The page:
Brigade commanders in the Jordan Valley and chiefs of the Central Command will attest that the Jordanian army, deployed east of the Jordan River, is doing its work more than faithfully. This success has allowed and continues to allow Israel to enjoy a stable and calm border and to significantly limit the numbers of its troops along the border. Second, in the framework of negotiations between Israel and the PLO, the latter agreed that Israel could leave a military presence in the Jordan Valley for a few years, to allow, among other things, Palestinian security forces to organize throughout the West Bank after the IDF withdrawal and the evacuation of settlers as part of a permanent agreement. Thereafter, the Palestinians agreed that there be permanent third-party forces. Mahmoud Abbas proposed that armed American forces, acceptable to Israel, ensure the demilitarization of the Palestinian state and supervise its entry points.

The claim that the Hashemite Kingdom’s days are numbered has been heard for decades. Yigal Alon, who proposed immediately after the Six-Day War to establish a Palestinian state in the West Bank, ruled out talks with King Hussein because “Hussein shouldn’t be seen as eternal…today it’s Hussein, tomorrow [Jordanian leftist and former Prime Minister Suleiman] Nabulsi and the day after tomorrow some Syrian who will take them over.” The lack of stability, as we see it in Syria, or we saw in the rapid regime changes in Egypt in 2012 with the rise of the Muslim Brotherhood, is a very reasonable risk that is preferable to canceling the peace treaties with Egypt and Jordan – if Netanyahu makes good on his pledge to annex the Jordan Valley unilaterally.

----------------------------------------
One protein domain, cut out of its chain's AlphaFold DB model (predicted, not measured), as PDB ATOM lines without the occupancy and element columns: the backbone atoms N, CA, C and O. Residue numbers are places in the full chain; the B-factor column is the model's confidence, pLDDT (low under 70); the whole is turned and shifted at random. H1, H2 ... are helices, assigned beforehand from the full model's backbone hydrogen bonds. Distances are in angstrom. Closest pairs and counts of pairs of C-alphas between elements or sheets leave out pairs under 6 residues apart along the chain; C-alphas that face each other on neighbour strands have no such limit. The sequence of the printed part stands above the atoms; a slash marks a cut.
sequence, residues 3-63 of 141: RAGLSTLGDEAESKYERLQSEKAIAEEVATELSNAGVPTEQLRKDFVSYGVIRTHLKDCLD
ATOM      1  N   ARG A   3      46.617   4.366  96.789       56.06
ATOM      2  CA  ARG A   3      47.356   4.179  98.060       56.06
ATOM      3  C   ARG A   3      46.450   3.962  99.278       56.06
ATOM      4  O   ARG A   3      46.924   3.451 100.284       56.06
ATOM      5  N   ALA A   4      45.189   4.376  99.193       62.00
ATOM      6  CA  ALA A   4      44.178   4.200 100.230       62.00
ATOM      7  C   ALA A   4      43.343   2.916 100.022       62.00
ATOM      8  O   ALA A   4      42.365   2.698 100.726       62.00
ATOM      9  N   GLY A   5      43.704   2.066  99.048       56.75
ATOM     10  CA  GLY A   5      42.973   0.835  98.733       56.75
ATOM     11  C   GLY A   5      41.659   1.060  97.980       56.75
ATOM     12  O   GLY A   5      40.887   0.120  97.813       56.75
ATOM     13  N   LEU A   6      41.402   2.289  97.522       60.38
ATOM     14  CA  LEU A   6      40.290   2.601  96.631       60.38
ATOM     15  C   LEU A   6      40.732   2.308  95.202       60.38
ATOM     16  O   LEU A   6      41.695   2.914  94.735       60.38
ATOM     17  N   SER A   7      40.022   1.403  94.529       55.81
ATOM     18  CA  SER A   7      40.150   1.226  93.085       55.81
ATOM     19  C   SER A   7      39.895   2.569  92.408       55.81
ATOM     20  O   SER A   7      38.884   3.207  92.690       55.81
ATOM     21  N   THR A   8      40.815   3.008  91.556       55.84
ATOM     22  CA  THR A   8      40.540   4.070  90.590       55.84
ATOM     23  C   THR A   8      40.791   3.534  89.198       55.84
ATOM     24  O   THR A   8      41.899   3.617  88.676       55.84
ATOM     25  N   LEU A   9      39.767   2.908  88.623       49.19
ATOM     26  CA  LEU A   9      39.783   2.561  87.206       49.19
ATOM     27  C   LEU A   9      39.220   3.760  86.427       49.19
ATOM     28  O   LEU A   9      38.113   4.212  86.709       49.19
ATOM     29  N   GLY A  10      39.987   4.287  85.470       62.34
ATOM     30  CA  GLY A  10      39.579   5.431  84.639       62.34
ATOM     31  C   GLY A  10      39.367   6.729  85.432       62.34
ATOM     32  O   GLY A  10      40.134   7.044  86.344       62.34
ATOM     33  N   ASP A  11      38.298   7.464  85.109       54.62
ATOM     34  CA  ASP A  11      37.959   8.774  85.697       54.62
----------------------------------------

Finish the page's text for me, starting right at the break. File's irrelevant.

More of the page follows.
Gantz should also know that the Palestinians don’t want to and cannot give up the border with Jordan; they can’t give up 30 percent of the West Bank for nothing in return, and they intend to settle in the Jordan Valley the few refugees who will return to the Palestinian state as part of a permanent agreement. He must work to reduce the pressure expected to be placed on the king, the public and Jordanian parliament against the continued normalization and security cooperation Jordan maintains with Israel in the face of the lack of progress on the Palestinian track. He must work to stop calls in the Knesset and the government to see Jordan as the “Palestinian homeland,” to give Jordanian citizenship to residents of the West Bank and even to expel masses of Palestinians in the heat of the next war – calls that are perceived in Jordan as a blow against the peace treaty and a threat to its future, because it will undermine the stability of the kingdom and its fragile economy.

And a word on the clause in the treaty relating to Moshav Tzofar in the Arava. Israel’s conduct with regard to Jordanian land that Israel stole from Jordan, and yet has been allowed to farm without payment for 25 more years, shows lack of respect for the generosity toward it at the time demonstrated by King Hussein. How can a country as rich and powerful as Israel not have found an alternative to the 2,000 dunams (494 acres) cultivated by the members of Moshav Tzofar? It should suffice itself with adopting the method by which, in the 1960s, it moved 60 tons of soil from Jordan to Israel illegally in trucks, and move land from northern Israel to the moshav, which lies within Israel’s international borders. How are the Palestinians supposed to approach ideas of temporarily leasing land that Israel proposed as part of a permanent agreement if Israel assumes that such leases are meant to last forever?

Without renewing negotiations with the Palestinians based on the parameters set by Prime Minister Ehud Olmert and Abbas in 2008 in the Annapolis talks, canceling the peace treaty with Jordan, which is good for Israel (and on some issues good for Jordan, too), could turn into the worst step in the parade of stupidity of Netanyahu and his successors with regard to Israel’s security and integration into the region.

Col.(res.) Dr. Shaul Arieli is the author of “A Border between You and Us,” and “All of Israel’s Borders.”